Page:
If the metadata block includes a key that Greasemonkey does not understand, it will simply be ignored.
=== @description ===


== Metadata keys ==
Example:
<pre class='sample'>// @description This script even does the laundry!</pre>
 
Just a brief summary of what the script does, presented to the user as the script is installed, and in the manage dialog.
 
''As of Greasemonkey 2.2'': can be localized for multiple languages; see the [[#@name]] documentation for more detail.
 
<!-- 4.x does not use this
=== @downloadURL ===
 
The URL to download this script from, when installing updates.
 
<pre class='sample'>// @downloadURL https://www.example.com/myscript.user.js</pre>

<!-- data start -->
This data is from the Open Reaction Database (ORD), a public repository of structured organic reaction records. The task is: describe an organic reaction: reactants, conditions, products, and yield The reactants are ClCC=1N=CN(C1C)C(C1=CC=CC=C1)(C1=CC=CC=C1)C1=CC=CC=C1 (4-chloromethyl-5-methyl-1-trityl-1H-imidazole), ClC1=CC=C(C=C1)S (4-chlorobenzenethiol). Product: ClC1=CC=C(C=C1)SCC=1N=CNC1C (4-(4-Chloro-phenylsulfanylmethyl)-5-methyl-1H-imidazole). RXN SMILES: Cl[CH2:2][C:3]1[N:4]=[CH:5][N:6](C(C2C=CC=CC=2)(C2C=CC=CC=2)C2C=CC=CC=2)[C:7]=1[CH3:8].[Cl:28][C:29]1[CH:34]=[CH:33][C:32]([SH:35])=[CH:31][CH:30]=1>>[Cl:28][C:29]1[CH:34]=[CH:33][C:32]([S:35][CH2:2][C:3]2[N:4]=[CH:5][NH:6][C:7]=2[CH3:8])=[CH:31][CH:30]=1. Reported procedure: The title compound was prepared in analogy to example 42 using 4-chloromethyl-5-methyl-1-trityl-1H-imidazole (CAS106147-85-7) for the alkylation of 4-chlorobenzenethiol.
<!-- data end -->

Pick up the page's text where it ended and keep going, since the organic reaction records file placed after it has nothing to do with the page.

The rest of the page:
Greasemonkey's default settings require this value to be secure (<tt><nowiki>https://...</nowiki></tt>) for updates to be applied.
If it is not specified, the URL the script was originally installed from will be used.
 
It is '''unusual''' to specify this value.
Most scripts should omit it.
 
-->
=== @exclude ===
 
Examples: see @include
 
See [[Include and exclude rules]].
There can be any number of @exclude rules in a script.
 
=== @grant ===
 
See dedicated [[@grant]] page.
 
=== @icon ===
 
Example:
<pre class='sample'>// @icon http://www.example.org/icon.png</pre>
 
The icon is, as of Greasemonkey 0.9.0, displayed in the script management interface.
Almost any image will work, but a 32x32 pixel size is best.
This value ''may'' be specified relative to the URL the script itself is downloaded from.
 
=== @include ===
 
Examples:
<pre class='sample'>// @include http://www.example.com/*
// @include http://*
// @include *</pre>